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June 29, 2012 / politicsbitesize

Reduce tax benefits for the rich

David Cameron at Bluewater in Kent

For football and summer sun fans the weekend was a little bleak. The England side put in a very poor performance in the quarter-final match on Sunday and the sun soon disappeared behind a blanket of clouds. So what better way to kick start the week than with a speech by our Prime Minister? At Bluewater in Kent on Monday, David Cameron delivered his essay on welfare reform in which he outlined the need for welfare cuts and how he proposes to make them.

The impetus of the speech centred on a call to ‘end the culture of entitlement’, which is derived from those on benefits having a higher income than those that work. The Prime Minister gave the example of:

… a couple living outside London. He’s a hospital porter, she’s a care-worker. They’re both working full-time and together they take home £24,000 after tax. They’d love to start having children – and they know they’d get some help from the state if they did so. But with the mortgage and the bills to pay, they feel they should keep saving up for a few more years. But the couple down the road, who have four children, haven’t worked for a number of years. Each week they get £112 in income support, £61 in child benefit, £217 in tax credits and £141 in housing benefit – more than £27,000 a year. Even after the £26,000 benefit cap is introduced, they’ll still take home more than their neighbours who go out to work every day. Can we really say that’s fair?

The obvious answer is, no! Of course it is not fair that someone who chooses to work for a living gets less than someone who chooses not to. What is fair, though, is that those who have no choice but to seek assistance from the state receive it. It can be argued that under the coalition government public spending cuts to reduce the deficit are taking precedence over and above the welfare of those in need.

After all, there is another way to plug the deficit and that is by collecting taxes from those who can afford to pay them. The recent attack by the Prime Minister on Jimmy Carr’s participation in K2, a tax avoidance scheme based in Jersey, highlighted the prevalence of such schemes amongst the rich and famous. These tax avoiding methods lose the Treasury an estimated £4.5bn a year.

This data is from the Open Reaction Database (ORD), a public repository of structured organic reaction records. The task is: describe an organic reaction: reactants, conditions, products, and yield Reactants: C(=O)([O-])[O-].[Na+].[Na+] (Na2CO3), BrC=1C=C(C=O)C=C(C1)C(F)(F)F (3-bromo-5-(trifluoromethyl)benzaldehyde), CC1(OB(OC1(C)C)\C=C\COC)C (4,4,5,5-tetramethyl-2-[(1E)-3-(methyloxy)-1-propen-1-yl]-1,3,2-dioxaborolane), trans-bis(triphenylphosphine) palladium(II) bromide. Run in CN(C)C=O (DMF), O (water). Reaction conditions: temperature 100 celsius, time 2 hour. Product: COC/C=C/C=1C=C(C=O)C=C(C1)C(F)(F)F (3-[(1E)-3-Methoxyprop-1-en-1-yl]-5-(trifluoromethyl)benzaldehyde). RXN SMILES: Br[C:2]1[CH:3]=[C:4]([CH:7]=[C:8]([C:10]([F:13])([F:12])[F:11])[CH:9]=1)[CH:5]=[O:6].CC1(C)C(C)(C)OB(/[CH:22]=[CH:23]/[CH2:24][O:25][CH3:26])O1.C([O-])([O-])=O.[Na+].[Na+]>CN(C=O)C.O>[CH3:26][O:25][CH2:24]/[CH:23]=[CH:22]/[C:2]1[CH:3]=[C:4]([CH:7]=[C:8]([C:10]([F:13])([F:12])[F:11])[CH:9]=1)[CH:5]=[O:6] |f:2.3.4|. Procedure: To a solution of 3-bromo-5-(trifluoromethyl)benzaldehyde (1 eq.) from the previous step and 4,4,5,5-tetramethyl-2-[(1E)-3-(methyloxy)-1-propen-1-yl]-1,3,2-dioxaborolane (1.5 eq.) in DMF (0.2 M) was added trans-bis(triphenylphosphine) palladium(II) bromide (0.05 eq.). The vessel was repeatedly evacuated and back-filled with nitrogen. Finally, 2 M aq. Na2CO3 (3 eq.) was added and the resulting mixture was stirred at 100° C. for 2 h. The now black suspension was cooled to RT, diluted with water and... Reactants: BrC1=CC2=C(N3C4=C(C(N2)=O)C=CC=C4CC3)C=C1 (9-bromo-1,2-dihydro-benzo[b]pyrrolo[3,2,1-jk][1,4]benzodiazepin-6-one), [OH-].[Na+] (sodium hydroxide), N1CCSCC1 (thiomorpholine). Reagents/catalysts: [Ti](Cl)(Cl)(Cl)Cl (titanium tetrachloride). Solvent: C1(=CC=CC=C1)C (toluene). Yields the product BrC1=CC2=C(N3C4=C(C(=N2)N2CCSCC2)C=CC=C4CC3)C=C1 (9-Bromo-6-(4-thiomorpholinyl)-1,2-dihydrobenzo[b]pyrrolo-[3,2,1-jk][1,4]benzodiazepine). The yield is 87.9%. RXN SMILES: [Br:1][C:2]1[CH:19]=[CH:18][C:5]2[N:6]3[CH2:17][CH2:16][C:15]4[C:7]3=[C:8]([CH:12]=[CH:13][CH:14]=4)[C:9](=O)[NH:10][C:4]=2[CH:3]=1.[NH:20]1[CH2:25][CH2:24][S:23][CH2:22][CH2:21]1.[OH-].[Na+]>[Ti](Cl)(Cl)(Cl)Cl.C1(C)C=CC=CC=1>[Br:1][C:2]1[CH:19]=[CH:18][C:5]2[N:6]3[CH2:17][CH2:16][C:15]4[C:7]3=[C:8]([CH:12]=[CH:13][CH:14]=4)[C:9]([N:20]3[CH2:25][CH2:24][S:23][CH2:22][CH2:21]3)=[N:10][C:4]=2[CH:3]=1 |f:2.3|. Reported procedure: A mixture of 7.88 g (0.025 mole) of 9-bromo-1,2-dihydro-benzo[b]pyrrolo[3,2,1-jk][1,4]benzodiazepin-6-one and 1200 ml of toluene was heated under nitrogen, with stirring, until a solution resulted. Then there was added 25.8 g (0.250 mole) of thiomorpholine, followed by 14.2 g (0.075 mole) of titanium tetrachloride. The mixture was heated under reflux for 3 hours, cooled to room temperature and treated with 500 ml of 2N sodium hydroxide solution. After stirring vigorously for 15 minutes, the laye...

If the Prime Minister really thinks that the types of tax avoidance scheme used by people such as Jimmy Carr are morally wrong then he should make a speech that calls for an end to this ‘sense of entitlement’ too. On Monday, David Cameron was keen to make clear that the ideas set forward in his speech were not policy proposals and that he wanted to have ‘a real debate and ask some searching questions’. Well, Mr Cameron, let us have that debate, but let it be weighted equally.


38 Degrees have set up a petition calling for a change to the tax laws and to further stimulate the debate. They state: ‘Tax-dodging costs the rest of us billions of pounds – money that could be spent on hospitals, schools, policemen. But whilst David Cameron talks tough, the truth is he could be doing much more to stop it. Leading tax experts say what we really need is a legally enshrined “general anti-avoidance principle” – giving courts tough new powers to force dodgers to pay up.’

Please take 30 seconds to add your name to the petition demanding a strong tax-dodging law:


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